(b ?Troyes, 1565; d ?Troyes, c. 1642). French glass painter. He was probably a pupil of Nicolas Macadré. Gontier headed a busy workshop in Troyes in which his three sons, Linard Gontier the younger, Nicolas Gontier and Jean Gontier were active. His creations are celebrated for their versatility: the rich, deep hues of religious compositions attained through a mastery of the enamelling technique, and the minutely detailed but ambitious secular scenes. He is recorded as having produced a treatise (lost by the 18th century), which demonstrates his commitment to technique. His better known sacred works were executed for Troyes Cathedral—Credo, 1606; Mystical Wine Press, 1625; Life of St Peter, 1639 (the Immaculate Conception and the Martyrdom of St Stephen, 1624, were transferred there from St Etienne, Troyes)—and for St Martin-ès-Vignes (Life of the Virgin, 1620–25). His civic commissions are exemplified by some 45 extant panels (1620–25; Troyes, Bib. Mun., Mus. Hist. Troyes & Champagne) from the Hôtel de l’Arquebuse, Troyes. Crisply depicted, the last eulogize the French monarchy and the allegiance of the gunsmiths to Louis XIII. Some of the preparatory drawings survive, including two in Troyes (Mus. Hist. Troyes & Champagne and priv. col.), and two for the Battle of Ivry and Henry IV Handing his Crown to his Son in Pau (Château), which correspond in size to the respective windows. The Gontiers, who often based their compositions on engravings by Albrecht Dürer, Domenico del Barbiere, Gerard de Jode, Nicolas Bollery (c. 1550/60–1630) and others, were the last glass painters of stature in Troyes.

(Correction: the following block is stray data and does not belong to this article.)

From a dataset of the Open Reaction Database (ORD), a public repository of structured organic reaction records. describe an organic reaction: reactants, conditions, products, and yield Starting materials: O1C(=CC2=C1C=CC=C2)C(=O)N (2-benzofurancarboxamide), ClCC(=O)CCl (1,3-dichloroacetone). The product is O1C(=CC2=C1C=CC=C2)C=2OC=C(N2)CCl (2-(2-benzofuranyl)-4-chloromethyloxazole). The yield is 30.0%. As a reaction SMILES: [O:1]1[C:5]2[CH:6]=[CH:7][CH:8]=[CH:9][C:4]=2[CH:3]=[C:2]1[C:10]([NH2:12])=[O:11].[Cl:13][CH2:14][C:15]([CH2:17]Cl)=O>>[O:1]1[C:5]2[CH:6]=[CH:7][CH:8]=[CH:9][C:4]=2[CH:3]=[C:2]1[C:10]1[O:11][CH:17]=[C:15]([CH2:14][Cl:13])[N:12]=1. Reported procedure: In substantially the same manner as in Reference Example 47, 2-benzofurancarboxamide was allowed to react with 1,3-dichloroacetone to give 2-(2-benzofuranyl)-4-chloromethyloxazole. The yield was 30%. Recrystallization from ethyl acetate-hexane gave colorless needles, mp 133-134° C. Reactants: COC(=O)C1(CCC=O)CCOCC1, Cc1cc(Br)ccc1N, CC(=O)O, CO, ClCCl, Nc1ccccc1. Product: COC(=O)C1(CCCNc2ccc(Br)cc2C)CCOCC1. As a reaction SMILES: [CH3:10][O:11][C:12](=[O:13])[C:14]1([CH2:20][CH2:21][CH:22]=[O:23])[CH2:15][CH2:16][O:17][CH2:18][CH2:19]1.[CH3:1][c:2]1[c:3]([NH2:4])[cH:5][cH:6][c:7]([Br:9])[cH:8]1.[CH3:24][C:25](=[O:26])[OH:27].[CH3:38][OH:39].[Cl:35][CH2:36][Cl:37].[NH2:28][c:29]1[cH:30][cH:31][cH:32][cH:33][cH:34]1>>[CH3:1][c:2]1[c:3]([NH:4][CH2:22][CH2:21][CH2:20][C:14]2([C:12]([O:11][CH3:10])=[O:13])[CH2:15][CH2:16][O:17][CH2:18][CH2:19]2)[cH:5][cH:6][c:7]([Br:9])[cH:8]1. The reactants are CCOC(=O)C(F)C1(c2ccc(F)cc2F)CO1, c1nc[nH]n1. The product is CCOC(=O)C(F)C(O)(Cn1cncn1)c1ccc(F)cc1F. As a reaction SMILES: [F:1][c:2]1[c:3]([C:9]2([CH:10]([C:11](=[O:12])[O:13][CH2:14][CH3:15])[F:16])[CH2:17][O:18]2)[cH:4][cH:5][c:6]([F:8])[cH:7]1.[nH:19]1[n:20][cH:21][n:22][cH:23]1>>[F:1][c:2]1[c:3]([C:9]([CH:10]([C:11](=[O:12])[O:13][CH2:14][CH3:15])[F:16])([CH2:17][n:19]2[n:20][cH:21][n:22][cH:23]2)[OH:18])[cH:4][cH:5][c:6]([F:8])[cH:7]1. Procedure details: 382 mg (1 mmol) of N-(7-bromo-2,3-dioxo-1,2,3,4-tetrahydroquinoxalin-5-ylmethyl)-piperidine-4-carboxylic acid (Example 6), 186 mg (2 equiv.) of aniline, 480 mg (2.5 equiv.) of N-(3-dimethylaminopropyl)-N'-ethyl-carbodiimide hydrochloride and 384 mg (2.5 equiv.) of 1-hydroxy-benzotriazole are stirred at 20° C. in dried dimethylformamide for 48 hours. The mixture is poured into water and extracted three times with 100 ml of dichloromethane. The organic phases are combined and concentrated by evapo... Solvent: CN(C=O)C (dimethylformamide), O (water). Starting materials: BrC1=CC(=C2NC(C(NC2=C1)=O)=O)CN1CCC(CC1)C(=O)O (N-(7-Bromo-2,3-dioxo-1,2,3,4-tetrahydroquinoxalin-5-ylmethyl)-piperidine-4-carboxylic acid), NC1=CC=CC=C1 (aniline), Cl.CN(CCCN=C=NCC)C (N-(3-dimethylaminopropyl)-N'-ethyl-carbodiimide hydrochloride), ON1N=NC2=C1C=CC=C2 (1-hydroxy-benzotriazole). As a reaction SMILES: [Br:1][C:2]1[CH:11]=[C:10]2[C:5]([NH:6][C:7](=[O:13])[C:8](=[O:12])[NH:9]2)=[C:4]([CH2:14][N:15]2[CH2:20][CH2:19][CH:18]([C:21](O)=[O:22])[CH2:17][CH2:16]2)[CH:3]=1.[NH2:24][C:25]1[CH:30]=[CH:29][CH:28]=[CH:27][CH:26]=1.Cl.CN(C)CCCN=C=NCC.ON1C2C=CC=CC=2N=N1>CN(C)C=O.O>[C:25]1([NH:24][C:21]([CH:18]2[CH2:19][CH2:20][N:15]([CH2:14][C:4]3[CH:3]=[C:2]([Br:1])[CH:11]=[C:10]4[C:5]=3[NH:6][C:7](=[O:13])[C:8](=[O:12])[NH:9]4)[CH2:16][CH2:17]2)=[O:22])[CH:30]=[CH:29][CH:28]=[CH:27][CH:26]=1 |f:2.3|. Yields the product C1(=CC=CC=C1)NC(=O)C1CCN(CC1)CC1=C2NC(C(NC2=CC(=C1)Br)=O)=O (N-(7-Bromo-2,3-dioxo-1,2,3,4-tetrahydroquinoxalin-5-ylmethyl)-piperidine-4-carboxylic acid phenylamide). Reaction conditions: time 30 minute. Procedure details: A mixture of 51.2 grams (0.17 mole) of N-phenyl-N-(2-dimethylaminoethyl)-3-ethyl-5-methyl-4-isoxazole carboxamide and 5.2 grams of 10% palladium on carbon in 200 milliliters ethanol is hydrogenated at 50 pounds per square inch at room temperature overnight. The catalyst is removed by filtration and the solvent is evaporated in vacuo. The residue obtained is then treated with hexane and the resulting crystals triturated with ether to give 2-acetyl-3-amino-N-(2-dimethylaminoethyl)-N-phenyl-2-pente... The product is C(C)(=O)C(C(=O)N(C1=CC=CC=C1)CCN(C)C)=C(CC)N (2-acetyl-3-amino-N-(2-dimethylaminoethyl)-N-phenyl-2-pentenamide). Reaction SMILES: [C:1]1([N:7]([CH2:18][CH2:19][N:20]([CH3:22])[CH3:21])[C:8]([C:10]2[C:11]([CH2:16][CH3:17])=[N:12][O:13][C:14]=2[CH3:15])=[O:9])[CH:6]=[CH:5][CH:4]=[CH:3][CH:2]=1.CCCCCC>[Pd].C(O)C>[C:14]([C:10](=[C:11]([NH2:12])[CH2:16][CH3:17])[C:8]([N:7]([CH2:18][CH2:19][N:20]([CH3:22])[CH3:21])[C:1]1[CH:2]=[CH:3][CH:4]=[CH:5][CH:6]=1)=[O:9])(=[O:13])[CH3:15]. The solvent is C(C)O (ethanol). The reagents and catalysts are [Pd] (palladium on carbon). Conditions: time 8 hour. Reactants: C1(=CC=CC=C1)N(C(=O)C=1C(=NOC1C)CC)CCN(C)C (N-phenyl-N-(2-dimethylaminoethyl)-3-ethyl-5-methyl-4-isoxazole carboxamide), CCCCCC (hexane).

From The Grove Encyclopedia of Northern Renaissance Art in Oxford Reference.
Subjects: Renaissance Art.